Drafting my forthcoming novel NOUS NOUS (October 19 from Braddock Avenue Books) was unlike drafting any other novel I’ve written. You see, I originally composed the book in a Novel Writing Workshop class, one in which I asked my students to complete a full draft in one 13-week semester. I knew it would be an exciting challenge for the students, but I also knew that if I was going to ask that effort from them, I should ask it from myself.
I required 4500 words a week. Hardly undoable, but a hurdle for any busy person, student or professor. My way of handling that challenge—and it was a hardly a pre-planned choice—was to braid my book. I took one character’s POV as far as I could, and then, not knowing what else to do, switched POVs. The idea at the time was to simply give my book renewed material, a renewed push. I just wanted to keep going, keep making the word count. Wonder of wonders, by leap-frogging from perspective to perspective (there ended up being four key characters) I found that the words took care of themselves.
But the benefit to my project was not only, or even mainly, the word counts I managed. What I discovered as I went along was that the braiding provided just the note of suspense that was ideal for this novel, in which crime plays such a prominent role. Plotting was never—and still isn’t—my strong suit. The forced braiding instilled a much tighter story into my book, more seamless than I would have otherwise managed. With each successive chapter, as I looked for ways to make the braids coordinate, I also found fruitful ways to tease the suspense, force the reader to ask questions and wait for answers. After all, there isn’t an author in existence who doesn’t want his readers anxious to find out what happens next. With a braided structure, it became easy to withhold the “next” for as long as I wanted.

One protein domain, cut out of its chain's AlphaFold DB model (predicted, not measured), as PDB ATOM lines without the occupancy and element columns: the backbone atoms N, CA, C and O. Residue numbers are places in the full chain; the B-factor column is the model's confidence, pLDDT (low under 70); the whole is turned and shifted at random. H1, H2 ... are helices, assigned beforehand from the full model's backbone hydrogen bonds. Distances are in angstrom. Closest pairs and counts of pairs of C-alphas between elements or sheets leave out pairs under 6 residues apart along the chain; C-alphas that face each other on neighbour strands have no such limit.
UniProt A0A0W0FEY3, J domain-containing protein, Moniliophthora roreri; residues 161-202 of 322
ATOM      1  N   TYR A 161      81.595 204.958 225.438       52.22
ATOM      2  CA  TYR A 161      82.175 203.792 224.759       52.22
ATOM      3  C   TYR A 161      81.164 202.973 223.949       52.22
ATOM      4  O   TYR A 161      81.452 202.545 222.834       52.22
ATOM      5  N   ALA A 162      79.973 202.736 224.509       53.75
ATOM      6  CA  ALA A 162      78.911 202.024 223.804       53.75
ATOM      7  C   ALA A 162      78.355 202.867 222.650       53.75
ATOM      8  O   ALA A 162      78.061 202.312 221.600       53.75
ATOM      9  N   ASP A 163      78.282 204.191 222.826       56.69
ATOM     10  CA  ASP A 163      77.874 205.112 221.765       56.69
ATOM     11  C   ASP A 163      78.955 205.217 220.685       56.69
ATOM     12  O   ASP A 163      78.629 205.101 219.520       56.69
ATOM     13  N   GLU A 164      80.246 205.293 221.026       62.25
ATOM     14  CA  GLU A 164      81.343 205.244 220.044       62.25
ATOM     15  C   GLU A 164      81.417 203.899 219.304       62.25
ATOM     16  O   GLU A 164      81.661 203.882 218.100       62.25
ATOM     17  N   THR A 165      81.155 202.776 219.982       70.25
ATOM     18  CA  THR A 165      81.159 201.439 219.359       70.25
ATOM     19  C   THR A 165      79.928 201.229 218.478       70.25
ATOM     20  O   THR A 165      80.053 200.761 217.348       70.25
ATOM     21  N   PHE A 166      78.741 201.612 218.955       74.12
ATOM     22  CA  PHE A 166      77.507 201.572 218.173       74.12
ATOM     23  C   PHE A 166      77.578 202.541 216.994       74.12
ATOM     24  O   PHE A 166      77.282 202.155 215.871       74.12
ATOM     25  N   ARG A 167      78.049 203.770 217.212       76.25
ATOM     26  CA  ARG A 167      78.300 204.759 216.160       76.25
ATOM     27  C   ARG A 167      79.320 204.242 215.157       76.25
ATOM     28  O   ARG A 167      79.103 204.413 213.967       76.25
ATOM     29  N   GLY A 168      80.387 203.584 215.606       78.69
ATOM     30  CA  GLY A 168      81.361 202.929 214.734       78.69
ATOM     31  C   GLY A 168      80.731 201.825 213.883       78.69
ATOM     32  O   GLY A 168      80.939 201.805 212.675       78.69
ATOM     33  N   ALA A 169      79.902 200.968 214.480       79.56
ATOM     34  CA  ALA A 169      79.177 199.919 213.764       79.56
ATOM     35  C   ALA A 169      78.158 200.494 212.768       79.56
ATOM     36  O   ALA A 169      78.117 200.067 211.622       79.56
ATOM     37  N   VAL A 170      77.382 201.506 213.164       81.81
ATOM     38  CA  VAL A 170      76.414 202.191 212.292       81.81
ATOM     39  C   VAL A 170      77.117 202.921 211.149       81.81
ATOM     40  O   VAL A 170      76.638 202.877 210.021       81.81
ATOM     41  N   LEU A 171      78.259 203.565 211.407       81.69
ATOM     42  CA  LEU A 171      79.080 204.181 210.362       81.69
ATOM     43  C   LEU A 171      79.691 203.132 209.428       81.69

Chris Baty—the founder of National Novel Writing Month (NanNoWriMo) and the author of the book NO PLOT? NO PROBLEM!—loves to extol the virtues of urgency. He explains how every year at the start of NanNoWriMo he receives messages from writers who tell him they have decided not to take on a certain beloved novel writing project. They don’t want to mess it up, they say. They want to give it the time it deserves. Baty says that when he hears such words, he knows he’s listening to someone who will never get their project done. Because it has turned into something precious. The messy, desperate urgency of novel writing will never match their pristine pre-conceptions.
Indeed, my experience with NOUS NOUS taught me that overt pressure might just create the kind of creative cauldron that brings out the best in a person, forces them to find solutions that aren’t merely expeditious but finally add up to craft.
Written by JOHN VANDERSLICE
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Thanks for this illumination, John. I still think about a student I had in tutorial a few years back. She was planning a capstone project in her (STEM) major. But when I asked about alternatives, she said she had big plans to someday write her grandmother’s fascinating life. The more she told me about this woman, the more excited I got. Here’s your chance, I told the student. You have to write a capstone — you have the time — you have the resources! But no. She wanted to do it right. She didn’t feel like she was ready. It would be the great work, the magnum opus, too precious (your wording is exactly right) for this undergraduate assignment. Then just get it started, I argued. Write part of it, or write the first draft, or do the research into one piece and write about that experience! Nope. Couldn’t persuade her. I know in the pit of my stomach that the story of this woman’s life will never see the light of day, and I’m simultaneously mad and sad about it.
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